The Subway Stops at Bryant Park

<em>The Subway Stops at Bryant Park</em>

Excerpt from “The Absence of Sound” in The Subway Stops at Bryant Park by N. West Moss

Timothy walked quickly through the tunnel, up two sets of stairs, and then over to the main part of the library, just below the first floor. He slowed as he reached the busy lobby toward the Fifth Avenue entrance near the famous lions, Patience and Fortitude, and stopped near the top, peering up into the crowd of people; the guards at the revolving door checking bags, the sunlight pushing weakly in, the homeless man who came in every lunchtime and slept in the reading room for an hour, and dozens and dozens of people looking up and zig-zagging unpredictably in and out toward the main exhibit, or up the stairs or toward the gift shop, just like the birds in the park.

He blinked and tried to soften his face, knowing that he would look spectral to anyone who turned and saw his pale, startled head floating there. He imagined how scary that might look, and forced himself to keep moving up. And as he thrust himself forward up the final stairs, his shoe-tip caught the lip of the top step.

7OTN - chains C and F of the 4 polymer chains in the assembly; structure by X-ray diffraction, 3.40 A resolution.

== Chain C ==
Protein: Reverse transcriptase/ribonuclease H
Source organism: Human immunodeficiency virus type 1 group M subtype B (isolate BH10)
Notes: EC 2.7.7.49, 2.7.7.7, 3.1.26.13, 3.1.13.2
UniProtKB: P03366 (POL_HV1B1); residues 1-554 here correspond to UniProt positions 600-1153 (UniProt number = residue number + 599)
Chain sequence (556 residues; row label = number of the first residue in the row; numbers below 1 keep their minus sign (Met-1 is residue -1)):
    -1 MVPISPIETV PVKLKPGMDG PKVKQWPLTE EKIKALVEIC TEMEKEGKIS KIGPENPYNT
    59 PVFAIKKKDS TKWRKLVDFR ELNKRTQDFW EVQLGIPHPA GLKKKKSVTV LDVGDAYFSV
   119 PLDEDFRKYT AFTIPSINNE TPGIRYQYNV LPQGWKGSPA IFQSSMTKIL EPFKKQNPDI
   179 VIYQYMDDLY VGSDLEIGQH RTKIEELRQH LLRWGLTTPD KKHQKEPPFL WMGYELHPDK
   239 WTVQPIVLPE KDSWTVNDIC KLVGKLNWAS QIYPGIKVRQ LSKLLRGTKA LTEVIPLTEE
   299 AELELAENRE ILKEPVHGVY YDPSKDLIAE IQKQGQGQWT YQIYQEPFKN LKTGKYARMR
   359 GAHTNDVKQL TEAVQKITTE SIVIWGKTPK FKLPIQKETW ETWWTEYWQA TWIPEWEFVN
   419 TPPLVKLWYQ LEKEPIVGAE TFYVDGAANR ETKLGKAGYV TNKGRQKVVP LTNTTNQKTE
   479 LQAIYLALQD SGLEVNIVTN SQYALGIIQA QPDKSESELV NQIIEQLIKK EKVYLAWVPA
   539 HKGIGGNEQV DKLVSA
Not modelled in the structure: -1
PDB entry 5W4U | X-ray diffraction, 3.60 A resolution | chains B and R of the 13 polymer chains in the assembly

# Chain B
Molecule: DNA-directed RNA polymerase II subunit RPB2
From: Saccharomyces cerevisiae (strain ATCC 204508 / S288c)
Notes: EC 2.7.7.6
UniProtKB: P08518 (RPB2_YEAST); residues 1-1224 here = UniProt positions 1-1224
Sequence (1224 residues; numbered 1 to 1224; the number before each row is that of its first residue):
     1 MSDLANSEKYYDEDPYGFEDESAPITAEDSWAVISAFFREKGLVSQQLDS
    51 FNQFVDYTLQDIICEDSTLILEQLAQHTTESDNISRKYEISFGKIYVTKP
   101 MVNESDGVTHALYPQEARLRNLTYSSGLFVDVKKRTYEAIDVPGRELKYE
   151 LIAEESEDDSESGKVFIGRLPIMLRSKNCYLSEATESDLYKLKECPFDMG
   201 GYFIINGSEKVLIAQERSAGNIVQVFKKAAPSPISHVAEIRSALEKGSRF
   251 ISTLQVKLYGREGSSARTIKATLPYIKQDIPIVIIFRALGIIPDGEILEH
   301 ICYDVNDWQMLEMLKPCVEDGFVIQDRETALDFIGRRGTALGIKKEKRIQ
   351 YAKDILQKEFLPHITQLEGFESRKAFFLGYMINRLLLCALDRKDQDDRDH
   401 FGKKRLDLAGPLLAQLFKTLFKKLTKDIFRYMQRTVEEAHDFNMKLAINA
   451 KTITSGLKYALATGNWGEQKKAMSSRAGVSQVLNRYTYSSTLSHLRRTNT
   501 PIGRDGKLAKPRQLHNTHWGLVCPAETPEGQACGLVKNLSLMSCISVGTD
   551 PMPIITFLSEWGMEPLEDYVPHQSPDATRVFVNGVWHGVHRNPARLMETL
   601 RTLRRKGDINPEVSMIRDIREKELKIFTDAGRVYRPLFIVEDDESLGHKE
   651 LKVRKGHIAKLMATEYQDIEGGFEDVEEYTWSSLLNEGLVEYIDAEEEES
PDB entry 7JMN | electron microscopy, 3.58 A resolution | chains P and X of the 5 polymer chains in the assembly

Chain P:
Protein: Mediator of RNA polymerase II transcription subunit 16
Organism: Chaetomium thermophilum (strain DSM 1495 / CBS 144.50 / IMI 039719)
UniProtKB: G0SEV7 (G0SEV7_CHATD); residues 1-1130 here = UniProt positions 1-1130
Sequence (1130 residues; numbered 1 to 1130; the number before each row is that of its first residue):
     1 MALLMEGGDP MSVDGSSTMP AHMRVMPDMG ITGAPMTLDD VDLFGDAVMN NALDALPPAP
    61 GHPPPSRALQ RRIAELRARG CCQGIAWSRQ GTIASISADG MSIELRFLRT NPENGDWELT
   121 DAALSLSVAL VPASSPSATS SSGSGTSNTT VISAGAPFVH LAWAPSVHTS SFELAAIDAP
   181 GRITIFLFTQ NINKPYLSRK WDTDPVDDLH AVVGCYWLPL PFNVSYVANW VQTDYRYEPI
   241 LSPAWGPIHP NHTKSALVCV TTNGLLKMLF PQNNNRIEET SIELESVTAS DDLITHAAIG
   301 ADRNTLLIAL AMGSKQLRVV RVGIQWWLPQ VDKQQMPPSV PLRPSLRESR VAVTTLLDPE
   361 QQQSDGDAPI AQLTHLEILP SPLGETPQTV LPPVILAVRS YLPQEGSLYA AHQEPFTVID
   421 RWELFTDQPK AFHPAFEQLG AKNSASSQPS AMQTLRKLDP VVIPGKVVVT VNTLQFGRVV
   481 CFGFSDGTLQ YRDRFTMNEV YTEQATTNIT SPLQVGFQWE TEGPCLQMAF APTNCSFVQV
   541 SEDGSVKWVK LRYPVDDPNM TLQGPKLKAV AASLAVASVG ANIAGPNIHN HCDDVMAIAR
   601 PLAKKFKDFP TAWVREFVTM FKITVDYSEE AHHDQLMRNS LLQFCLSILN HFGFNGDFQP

And he flew.

For just a moment.

Up through the air.

In slow motion.

Melanie’s book flew, too, up above him, the pages fluttering, and he thought how the book looked like the bone in “2001: A Space Odyssey” tumbling end over end. Timothy reached his hands out as though he were an athlete of some kind, a quarterback maybe, and caught the book as he slid under it along the stone floor and came to a halt, his eyes shut, his heart pounding, time returning to normal speed. He could hear people gathering around him cooing, and wished he could melt away under the eyes that he felt feel staring down at him.

“You alright?” It was a woman’s voice nearby. He opened his eyes. A pale fiftyish woman leaned over him, her eyebrows knit in worry, her lips a bright matte-orange slash in the middle of her face. Her hands were fluttering like moths around him. She knelt down next to him and for the second time that day, he felt a blush rising up in him as he lay there clasping Melanie’s book. “You ok?” she said, patting his hand.

She’d touched him. He became very very still. “You ok?” She was smiling and he felt a surge of love well up in him for the pumpkin orange of her lipstick and the way she had no real chin, and for her hands, trembling like bird’s wings do when they are in a bird-bath.

He blinked once, twice. “My cat died last night,” he told her. There, he’d said it, and could feel the bones in his rib-cage loosen. She leaned closer and her lips made an O. “She was curled up in a ball this morning, her tail over her nose.” And then, as though she had asked him a question, he said, “Bipsy. Her name was Bipsy.”


Reprinted courtesy of Leapfrog Press, May 2017

To learn more about N. West and her book, go here.